UB, Oishei Children’s Hospital are part of major new clinical trial that hopes to make lasting impact in treating pregnancy-related hypertension

Three University at Buffalo researchers photographed outside.

From left: Thaddeus “Ted” Waters and Pamela Reed, both of the Jacobs School of Medicine and Biomedical Sciences, and Pauline Mendola from the School of Public Health and Health Professions. They are among the UB investigators on a clinical trial that will test two health care delivery models' effectiveness in treating postpartum hypertension. Photo: Meredith Forrest Kulwicki

Release Date: December 13, 2023

Pastor George Nicholas.
“This grant will enable us to obtain important information on how to improve birth outcomes for women and children in the community. ”
Rev. George F. Nicholas, convener
African American Health Equity Task Force

BUFFALO, N.Y. — The University at Buffalo is among three institutions selected for a major new clinical trial aimed at curbing hypertension and mental health issues in postpartum women, particularly those from marginalized populations.

The study will enroll 6,000 postpartum women from priority populations — mostly Black and Latinx women — in three medical centers: Yale New Haven Hospital, UMass Medical Center, and Kaleida Health’s John R. Oishei Children’s Hospital. The project is being funded through an $18.8 million grant from the Patient-Centered Outcomes Research Institute (PCORI), with UB receiving $3.7 million. Study recruitment is underway.

“Women who have hypertensive disorders during pregnancy are at higher risk throughout their lives for adverse cardiovascular outcomes,” said Vanessa Barnabei, MD, PhD, professor emerita in the Department of Obstetrics and Gynecology in the Jacobs School of Medicine and Biomedical Sciences, who played a critical role in securing the funding for UB before retiring.

The adverse health impacts have a more profound effect for Black, American Indian/Alaskan Native and Latinx women due to social determinants of health.

“Maternal health is one of the most important health priorities for the African American community. Hypertension as well as the social determinants of health have created unacceptable birth outcomes in the community,” said George F. Nicholas, pastor of Lincoln Memorial United Methodist Church in Buffalo and convener of the African American Health Equity Task Force, a partner on the research project.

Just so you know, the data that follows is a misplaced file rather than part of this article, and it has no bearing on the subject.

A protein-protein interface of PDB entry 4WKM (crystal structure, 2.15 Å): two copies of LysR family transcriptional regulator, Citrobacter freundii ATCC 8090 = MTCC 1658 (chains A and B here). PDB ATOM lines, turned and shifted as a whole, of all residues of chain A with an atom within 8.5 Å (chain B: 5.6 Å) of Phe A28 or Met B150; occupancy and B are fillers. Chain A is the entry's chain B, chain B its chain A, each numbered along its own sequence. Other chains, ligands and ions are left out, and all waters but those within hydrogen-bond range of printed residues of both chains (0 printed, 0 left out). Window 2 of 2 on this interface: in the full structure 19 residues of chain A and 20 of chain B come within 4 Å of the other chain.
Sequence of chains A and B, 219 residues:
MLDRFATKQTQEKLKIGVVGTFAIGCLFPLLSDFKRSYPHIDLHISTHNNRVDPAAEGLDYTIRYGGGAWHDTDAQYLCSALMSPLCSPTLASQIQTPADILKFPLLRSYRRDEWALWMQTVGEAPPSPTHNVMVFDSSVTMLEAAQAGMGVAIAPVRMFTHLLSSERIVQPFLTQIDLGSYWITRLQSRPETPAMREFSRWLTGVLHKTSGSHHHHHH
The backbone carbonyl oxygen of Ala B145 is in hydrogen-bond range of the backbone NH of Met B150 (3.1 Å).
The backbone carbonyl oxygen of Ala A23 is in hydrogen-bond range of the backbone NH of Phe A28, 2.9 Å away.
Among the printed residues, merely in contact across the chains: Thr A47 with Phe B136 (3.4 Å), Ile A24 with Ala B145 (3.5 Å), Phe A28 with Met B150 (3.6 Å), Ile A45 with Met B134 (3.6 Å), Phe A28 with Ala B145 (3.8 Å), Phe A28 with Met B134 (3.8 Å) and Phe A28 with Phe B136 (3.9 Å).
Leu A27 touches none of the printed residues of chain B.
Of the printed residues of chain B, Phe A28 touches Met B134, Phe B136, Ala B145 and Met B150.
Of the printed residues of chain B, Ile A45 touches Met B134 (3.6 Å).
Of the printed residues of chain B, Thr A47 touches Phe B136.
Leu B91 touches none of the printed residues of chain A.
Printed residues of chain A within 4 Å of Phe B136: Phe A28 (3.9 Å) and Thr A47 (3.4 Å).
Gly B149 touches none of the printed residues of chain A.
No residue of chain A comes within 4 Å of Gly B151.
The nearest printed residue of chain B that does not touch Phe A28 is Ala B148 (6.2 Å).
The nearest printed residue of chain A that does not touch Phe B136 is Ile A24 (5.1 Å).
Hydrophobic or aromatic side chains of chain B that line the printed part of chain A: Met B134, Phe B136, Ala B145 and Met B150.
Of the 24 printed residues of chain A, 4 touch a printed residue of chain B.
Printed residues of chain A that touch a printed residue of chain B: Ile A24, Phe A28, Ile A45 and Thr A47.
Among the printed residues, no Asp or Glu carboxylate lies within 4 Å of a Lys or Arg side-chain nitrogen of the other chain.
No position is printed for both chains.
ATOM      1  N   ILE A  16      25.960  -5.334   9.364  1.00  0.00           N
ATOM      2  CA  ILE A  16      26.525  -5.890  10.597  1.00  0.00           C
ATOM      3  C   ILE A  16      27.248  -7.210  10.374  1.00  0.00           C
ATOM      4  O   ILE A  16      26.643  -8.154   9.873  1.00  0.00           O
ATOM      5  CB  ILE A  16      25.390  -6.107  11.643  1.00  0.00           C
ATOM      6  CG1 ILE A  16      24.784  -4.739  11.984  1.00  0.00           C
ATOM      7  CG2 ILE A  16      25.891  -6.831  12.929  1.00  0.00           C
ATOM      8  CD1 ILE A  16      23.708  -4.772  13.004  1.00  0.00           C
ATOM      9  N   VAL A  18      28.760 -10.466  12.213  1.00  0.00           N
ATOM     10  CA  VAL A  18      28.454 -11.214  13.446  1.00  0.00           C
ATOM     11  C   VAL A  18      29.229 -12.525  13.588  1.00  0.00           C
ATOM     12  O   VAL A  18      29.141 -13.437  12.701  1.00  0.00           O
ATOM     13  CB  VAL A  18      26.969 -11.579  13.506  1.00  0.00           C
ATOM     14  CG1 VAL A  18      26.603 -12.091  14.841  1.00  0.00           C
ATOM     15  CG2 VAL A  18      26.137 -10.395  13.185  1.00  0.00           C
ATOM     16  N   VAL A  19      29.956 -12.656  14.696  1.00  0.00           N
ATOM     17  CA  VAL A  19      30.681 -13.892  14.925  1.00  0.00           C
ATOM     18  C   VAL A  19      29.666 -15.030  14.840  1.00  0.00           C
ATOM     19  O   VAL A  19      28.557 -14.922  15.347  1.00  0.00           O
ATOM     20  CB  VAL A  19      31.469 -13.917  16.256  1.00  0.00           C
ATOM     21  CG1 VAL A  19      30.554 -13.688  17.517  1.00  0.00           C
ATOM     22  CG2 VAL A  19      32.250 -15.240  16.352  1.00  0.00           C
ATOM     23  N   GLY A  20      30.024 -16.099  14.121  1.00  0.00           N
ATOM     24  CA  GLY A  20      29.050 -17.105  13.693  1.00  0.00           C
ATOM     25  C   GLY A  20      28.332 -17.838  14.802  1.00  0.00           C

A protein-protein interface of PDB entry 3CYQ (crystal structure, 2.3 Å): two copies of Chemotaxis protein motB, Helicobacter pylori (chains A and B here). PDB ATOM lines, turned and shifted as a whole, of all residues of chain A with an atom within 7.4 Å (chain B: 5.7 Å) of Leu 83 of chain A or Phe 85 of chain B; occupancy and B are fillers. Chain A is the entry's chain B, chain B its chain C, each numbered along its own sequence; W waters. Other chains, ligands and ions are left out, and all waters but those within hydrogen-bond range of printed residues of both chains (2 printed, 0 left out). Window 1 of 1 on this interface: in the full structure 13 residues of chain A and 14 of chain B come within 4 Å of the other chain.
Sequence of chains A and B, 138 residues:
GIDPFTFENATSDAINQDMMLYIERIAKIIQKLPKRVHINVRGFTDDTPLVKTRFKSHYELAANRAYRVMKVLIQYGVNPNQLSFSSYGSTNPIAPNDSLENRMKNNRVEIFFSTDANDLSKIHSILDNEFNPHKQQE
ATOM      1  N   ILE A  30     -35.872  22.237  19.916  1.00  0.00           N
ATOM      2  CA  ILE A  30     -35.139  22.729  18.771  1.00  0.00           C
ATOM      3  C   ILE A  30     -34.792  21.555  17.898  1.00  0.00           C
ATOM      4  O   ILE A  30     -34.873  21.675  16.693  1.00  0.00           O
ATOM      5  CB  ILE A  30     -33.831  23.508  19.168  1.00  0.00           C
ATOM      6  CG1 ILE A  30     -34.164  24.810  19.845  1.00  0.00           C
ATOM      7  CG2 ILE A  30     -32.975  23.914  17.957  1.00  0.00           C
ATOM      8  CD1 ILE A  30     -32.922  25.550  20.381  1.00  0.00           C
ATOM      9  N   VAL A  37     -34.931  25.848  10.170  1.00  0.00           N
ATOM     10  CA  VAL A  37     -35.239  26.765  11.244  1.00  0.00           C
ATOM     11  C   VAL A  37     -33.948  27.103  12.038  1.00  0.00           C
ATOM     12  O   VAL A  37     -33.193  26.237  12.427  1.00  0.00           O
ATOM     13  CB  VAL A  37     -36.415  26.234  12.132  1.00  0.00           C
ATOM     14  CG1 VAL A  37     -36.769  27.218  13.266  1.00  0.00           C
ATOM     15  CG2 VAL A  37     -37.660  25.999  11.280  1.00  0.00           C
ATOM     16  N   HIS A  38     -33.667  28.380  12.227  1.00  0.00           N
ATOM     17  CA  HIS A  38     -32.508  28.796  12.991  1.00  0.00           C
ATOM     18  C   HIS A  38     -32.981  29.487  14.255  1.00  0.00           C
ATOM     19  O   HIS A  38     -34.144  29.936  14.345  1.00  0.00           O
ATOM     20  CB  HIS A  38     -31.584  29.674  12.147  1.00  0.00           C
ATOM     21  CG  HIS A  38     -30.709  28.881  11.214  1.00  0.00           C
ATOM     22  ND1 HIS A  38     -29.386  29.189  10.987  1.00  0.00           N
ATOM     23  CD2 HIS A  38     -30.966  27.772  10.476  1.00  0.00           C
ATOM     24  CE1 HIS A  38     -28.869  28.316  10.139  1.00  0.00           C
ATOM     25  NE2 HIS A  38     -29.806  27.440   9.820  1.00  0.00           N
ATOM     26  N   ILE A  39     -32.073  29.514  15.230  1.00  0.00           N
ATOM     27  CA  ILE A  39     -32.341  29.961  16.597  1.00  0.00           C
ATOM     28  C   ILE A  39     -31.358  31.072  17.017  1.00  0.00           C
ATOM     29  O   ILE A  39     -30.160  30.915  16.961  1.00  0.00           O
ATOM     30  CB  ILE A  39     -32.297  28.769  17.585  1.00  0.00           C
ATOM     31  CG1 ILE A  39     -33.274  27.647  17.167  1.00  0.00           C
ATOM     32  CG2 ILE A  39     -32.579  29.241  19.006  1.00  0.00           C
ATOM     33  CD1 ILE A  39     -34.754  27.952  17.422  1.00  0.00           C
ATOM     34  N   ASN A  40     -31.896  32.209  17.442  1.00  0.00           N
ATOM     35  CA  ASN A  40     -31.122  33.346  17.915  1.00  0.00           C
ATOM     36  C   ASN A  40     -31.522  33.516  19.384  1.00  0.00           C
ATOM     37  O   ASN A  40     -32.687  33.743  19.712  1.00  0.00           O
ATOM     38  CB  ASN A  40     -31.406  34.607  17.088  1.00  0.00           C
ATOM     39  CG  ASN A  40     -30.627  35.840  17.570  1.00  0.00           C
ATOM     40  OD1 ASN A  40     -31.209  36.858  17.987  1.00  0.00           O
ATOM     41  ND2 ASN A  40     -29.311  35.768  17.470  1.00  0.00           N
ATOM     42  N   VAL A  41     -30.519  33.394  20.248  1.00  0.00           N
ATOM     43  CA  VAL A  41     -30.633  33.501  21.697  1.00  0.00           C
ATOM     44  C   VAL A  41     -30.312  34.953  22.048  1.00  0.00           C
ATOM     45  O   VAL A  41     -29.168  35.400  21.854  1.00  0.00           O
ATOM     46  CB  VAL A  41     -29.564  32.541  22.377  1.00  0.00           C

“This grant will enable us to obtain important information on how to improve birth outcomes for women and children in the community,” Nicholas said.

“This study takes a patient-centered approach focusing on patient needs and preferences of care delivery with the hope of improving the physical health and mental well-being of women while also addressing health care inequities in our community,” said Pamela D. Reed, MD, senior research project director for the study.

“Funding for this type of work is so important if we are to decrease the inequities in our current health care delivery system,” Reed adds.

The UB investigators on the research project are:

  • Thaddeus Waters, MD, Amol S. Lele Clinical Professor and chief of maternal-fetal medicine in the Department of Obstetrics and Gynecology, Jacobs School. He is also medical director for the maternal-fetal medicine and regional perinatal program at John R. Oishei Children’s Hospital in Buffalo, and is a physician with UBMD Obstetrics & Gynecology.

  • Pauline Mendola, PhD, chair of the Department of Epidemiology and Environmental Health in the School of Public Health and Health Professions.

Other UB collaborators include Michael J. LaMonte, PhD, research professor, and Lina Mu, PhD, MD, associate professor, both in the Department of Epidemiology and Environmental Health; and Heather Link, MD, clinical assistant professor, and J’Leise Sosa, MD, clinical assistant professor of obstetrics and gynecology, from Kaleida Health.

The study is being led by the Yale School of Public Health.

Researchers will compare with the current standard of care, and with each other, the effectiveness of two health care delivery models focused on early detection and control of postpartum hypertension, as well as the social and mental health factors known to impact maternal outcomes. The two models are:

  1. A remote medical model that incorporates standard procedures along with home blood pressure monitoring and treatment, weekly virtual visits from a medical professional for six to 12 weeks, and screening for social determinants of health and anxiety/depression, with referrals for mental health services if needed.

  2. A community health model, which incorporates standard of care and the remote model with community health workers trained in a strength-based trauma-informed approach, which respects the influences of a patient’s past experiences when addressing their current health needs.

“The goal of the study is to have a lasting impact on long-term health,” Waters said. “If the study is successful, the model used in the trial can be brought to more patients and meaningfully address post-delivery morbidity and mortality, which disproportionately affects our community.”

Leveraging community health workers